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Arts & Culture

‘Caress of Progress’ at the Space: intoxicatingly original

Shine Shed’s performance piece was a much-needed reminder that refreshingly new art and ideas are incubating in Orlando



Soon we were escorted to a brief intermission in the Hall of Ads, a room festooned with promotions for fictional products like Marlboro LSD, where our host attempted to get attendees who hadn’t prepaid to cough up a $5 donation toward the venue (a sadly small number complied). Next stop was the living room, where Frank Friend played live synthesizers to a spoken-word soundtrack of statements about progress: “Convenience comes at a cost ... more music is being created than ever before, by people with nothing new to say.” The result resembled early EPCOT Center songs as redone by Daft Punk, but I was distracted by the mysterious woman in a yellow raincoat standing outside the window, gesturing wildly at me. (I never learned if she was part of the show or a heat-induced hallucination.)

For part three, we packed into the smallest space yet for Brian Kasper’s multimedia assault of droning drum tracks and distorted stock footage, with enough incessant stuttering to drive Max Headroom mad. I was intrigued by Kasper’s use of Ableton Max for Live software to manipulate video in real time, but between the facile juxtaposition of iPhone ads with Nazi propaganda, and my mounting claustrophobia, I mentally checked out halfway through.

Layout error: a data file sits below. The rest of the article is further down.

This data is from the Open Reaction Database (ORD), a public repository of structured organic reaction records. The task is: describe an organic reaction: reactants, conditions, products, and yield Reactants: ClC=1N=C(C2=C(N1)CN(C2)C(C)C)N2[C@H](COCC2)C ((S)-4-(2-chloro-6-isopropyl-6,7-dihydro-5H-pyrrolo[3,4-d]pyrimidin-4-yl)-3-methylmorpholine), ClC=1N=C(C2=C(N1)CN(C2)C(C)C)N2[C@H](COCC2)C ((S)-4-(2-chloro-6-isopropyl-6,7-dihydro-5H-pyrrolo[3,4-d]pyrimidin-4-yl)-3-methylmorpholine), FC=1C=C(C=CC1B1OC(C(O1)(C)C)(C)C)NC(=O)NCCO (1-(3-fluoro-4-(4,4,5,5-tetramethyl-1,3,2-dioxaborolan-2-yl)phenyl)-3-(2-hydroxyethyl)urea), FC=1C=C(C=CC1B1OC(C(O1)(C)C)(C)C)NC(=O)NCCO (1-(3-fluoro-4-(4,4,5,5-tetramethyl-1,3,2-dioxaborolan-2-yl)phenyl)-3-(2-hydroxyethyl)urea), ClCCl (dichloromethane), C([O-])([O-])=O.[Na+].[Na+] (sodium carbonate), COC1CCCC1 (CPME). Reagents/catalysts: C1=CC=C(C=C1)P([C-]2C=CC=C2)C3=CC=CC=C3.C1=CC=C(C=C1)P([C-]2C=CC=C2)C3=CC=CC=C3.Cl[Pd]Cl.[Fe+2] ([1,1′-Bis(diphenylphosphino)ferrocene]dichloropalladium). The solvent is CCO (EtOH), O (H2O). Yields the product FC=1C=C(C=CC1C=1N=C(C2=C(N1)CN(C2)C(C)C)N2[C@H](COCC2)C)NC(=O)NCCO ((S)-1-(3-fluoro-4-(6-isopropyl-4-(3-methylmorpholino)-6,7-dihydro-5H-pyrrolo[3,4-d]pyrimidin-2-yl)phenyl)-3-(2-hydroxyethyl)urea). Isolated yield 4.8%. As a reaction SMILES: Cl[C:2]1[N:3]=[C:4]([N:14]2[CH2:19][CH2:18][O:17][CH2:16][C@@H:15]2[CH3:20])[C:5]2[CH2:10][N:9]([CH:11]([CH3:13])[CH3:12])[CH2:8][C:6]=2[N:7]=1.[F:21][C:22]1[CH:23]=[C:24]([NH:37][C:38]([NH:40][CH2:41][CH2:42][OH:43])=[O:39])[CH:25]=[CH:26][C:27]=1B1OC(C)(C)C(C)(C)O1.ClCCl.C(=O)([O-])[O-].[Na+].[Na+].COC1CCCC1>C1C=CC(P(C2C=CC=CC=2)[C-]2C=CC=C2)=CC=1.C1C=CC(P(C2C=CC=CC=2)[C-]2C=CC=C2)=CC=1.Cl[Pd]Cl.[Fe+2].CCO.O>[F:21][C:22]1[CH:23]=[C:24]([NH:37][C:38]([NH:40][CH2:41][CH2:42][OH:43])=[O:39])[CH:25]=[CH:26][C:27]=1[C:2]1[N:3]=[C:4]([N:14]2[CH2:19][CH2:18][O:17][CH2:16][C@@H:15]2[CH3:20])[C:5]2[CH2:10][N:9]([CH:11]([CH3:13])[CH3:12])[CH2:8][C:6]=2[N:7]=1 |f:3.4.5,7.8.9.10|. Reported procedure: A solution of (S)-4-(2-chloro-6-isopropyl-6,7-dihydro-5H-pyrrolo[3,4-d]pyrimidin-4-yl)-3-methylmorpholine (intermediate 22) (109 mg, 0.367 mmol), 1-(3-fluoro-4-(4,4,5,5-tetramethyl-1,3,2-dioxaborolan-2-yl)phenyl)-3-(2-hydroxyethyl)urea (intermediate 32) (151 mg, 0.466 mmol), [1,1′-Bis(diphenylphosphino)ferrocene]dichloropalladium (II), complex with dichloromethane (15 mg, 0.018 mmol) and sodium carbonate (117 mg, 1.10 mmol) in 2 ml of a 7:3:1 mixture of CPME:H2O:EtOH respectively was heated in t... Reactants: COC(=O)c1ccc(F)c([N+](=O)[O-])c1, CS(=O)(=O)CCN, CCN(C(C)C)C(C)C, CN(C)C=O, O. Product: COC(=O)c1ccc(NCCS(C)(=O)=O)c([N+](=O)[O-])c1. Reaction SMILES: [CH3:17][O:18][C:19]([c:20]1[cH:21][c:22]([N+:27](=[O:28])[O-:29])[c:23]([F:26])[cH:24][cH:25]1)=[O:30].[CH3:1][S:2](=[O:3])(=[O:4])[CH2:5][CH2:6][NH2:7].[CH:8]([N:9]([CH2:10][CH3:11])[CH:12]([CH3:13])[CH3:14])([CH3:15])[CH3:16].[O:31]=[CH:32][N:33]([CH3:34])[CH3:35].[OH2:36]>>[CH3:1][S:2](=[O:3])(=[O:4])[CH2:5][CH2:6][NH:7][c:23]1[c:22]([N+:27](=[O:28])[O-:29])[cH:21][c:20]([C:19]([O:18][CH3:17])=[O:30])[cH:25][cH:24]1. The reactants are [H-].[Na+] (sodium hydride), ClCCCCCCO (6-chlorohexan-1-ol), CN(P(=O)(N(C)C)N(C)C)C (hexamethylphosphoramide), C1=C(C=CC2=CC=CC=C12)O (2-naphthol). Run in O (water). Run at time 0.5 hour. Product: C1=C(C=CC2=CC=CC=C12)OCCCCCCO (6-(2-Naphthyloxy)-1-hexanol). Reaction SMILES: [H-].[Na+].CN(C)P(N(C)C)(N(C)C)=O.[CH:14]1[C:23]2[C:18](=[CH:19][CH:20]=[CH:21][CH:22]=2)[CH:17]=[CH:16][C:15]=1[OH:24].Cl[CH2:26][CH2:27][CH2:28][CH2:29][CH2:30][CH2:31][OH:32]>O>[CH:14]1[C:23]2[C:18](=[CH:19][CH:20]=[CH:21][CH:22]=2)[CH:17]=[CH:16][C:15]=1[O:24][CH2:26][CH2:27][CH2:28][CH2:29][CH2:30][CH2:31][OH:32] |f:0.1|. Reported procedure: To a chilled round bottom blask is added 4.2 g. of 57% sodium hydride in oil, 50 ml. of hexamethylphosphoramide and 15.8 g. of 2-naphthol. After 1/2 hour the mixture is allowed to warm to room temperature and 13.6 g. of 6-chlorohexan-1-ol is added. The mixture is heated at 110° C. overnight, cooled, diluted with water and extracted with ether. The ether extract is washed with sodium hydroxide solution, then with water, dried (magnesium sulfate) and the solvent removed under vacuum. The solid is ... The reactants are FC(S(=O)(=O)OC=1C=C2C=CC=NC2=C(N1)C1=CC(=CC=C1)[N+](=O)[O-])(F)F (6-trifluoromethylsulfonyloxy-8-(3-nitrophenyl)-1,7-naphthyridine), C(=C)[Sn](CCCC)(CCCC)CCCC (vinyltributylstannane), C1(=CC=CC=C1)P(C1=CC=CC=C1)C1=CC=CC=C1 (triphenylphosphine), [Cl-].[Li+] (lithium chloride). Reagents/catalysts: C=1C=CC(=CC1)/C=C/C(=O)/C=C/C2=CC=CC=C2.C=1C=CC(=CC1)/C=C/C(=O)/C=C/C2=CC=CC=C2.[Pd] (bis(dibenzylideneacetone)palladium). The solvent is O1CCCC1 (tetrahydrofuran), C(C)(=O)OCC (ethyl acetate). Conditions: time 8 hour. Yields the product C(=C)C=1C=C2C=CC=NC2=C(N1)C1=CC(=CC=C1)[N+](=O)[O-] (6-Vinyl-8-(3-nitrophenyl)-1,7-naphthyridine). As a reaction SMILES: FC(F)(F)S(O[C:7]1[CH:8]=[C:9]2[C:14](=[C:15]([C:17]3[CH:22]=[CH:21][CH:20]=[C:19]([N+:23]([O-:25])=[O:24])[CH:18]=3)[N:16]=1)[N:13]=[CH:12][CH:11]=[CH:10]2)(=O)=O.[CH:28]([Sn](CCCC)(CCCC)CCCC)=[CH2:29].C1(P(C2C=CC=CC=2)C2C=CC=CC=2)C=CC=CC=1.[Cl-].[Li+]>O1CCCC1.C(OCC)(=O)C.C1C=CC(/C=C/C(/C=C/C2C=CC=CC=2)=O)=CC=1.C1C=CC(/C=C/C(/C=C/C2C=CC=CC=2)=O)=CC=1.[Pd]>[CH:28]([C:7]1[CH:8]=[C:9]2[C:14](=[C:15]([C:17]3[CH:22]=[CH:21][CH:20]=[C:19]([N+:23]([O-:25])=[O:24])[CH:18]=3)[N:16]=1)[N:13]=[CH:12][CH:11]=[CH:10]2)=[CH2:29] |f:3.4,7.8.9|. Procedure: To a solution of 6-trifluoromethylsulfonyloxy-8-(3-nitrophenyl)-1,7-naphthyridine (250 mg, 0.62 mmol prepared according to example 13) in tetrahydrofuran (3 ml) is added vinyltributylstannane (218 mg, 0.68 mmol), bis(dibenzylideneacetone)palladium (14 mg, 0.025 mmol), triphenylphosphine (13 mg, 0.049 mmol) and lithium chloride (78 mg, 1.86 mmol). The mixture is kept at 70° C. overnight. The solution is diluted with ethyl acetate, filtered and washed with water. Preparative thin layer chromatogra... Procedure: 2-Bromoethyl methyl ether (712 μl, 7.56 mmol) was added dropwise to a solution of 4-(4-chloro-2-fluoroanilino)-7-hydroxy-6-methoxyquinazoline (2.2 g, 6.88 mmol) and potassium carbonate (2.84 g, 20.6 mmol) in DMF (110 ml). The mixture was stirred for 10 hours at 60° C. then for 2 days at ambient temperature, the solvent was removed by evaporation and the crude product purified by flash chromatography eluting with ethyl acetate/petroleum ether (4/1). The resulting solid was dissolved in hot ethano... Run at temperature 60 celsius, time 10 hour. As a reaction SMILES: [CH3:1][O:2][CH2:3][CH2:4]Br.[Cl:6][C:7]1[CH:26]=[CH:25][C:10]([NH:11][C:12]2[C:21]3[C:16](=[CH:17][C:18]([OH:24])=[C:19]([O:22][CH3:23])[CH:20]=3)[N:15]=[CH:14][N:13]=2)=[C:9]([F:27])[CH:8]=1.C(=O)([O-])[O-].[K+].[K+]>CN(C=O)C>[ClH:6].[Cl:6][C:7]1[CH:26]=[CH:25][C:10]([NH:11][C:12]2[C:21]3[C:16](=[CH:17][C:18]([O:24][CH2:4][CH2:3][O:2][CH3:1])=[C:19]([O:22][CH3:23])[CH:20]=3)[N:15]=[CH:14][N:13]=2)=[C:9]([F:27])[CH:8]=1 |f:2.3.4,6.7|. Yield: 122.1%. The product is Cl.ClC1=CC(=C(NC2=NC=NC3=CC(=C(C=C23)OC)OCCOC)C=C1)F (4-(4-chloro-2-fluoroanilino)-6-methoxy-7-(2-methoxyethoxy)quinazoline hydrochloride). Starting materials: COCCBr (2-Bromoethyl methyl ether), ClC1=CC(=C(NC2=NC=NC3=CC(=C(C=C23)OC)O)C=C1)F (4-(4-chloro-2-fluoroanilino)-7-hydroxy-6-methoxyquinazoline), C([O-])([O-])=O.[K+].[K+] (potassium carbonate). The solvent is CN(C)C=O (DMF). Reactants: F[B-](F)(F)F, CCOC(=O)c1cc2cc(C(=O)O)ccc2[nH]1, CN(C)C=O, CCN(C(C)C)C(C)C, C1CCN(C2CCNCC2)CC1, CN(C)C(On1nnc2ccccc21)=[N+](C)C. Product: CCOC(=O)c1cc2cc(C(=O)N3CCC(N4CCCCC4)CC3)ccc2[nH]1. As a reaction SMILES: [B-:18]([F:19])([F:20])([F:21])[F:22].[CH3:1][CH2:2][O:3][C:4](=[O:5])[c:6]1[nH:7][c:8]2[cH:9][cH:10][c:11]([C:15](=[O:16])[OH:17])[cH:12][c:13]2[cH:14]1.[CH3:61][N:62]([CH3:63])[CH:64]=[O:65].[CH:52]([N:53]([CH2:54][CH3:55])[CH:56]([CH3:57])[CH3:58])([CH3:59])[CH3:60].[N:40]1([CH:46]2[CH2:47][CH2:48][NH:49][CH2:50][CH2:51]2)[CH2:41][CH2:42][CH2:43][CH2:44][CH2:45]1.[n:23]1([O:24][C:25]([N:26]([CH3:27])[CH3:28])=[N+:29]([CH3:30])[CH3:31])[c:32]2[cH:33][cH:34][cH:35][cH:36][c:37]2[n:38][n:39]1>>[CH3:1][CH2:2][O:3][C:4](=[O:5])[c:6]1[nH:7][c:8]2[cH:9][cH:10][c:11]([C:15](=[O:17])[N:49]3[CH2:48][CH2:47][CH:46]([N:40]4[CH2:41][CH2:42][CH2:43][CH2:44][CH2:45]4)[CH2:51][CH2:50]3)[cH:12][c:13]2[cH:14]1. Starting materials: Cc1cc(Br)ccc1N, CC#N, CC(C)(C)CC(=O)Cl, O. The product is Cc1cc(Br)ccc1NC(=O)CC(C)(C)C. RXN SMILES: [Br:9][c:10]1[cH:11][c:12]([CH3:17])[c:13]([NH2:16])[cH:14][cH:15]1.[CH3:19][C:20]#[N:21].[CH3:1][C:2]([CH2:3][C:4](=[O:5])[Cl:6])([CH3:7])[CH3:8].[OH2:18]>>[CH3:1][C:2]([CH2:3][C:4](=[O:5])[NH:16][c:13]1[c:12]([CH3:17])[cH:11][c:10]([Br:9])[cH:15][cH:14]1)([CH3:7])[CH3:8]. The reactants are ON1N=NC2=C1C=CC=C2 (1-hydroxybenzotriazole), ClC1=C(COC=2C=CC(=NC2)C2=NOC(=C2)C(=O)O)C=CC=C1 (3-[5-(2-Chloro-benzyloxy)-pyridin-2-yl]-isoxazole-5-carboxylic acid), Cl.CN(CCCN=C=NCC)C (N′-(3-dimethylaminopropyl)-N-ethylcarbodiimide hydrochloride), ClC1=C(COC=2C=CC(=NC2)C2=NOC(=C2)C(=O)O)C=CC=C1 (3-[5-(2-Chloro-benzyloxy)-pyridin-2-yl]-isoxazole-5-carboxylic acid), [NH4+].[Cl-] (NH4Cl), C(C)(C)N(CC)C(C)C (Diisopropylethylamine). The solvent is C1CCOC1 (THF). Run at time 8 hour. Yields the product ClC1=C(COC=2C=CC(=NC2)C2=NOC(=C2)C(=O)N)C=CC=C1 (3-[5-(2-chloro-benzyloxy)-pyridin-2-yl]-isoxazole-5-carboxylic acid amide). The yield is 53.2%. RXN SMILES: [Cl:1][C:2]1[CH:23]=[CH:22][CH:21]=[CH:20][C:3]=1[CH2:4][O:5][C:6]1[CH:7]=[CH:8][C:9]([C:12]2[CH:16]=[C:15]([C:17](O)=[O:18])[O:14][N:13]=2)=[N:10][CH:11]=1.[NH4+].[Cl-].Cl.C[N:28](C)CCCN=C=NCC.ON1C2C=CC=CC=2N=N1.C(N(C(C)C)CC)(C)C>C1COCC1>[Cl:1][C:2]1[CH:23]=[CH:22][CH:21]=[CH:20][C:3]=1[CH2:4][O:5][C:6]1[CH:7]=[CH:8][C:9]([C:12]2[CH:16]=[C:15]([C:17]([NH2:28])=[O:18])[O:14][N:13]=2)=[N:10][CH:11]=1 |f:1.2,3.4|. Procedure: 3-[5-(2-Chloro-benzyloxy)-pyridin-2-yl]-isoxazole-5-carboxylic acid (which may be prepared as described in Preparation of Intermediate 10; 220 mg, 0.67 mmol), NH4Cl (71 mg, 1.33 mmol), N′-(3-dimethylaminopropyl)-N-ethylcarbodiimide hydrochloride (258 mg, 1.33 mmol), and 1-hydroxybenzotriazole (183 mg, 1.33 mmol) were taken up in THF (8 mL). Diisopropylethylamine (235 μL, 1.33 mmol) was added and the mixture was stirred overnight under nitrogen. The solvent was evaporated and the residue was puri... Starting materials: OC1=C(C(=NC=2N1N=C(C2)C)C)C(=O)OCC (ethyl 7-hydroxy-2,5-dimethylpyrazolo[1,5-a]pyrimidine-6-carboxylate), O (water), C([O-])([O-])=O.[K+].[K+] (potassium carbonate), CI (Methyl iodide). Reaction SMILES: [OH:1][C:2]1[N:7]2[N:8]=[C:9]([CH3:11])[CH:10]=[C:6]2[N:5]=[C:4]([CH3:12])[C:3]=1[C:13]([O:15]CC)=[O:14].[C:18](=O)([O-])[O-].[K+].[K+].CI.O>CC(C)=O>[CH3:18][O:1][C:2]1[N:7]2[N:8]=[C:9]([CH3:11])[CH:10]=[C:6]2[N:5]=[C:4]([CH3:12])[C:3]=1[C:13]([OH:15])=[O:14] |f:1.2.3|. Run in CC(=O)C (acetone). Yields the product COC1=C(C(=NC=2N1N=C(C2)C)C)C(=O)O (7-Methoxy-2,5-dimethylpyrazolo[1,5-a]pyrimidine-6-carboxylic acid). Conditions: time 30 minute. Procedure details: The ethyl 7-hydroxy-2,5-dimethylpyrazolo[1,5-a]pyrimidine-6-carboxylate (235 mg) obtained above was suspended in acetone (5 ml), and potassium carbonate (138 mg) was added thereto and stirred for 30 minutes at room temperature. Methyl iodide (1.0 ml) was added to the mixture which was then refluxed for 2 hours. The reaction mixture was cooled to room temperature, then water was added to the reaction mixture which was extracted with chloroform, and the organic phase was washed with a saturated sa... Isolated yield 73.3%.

Fortunately, the fourth and final segment brought us full circle back to organic humanity, as exotic acoustic-flavored trio Afeefa and the Boy (with Kevin Ohr) performed a haunting lullaby inspired by lead singer Afeefa Ayube’s daughter. Too soon, the carousel ceased spinning and we were sent out to debate what we had just experienced. Though the illusions were somewhat oversold and I would have appreciated more elbow room, the evening was intoxicatingly original, leaving me eager to see what these artists can come up with next. “Is THIS progress? This IS progress!”

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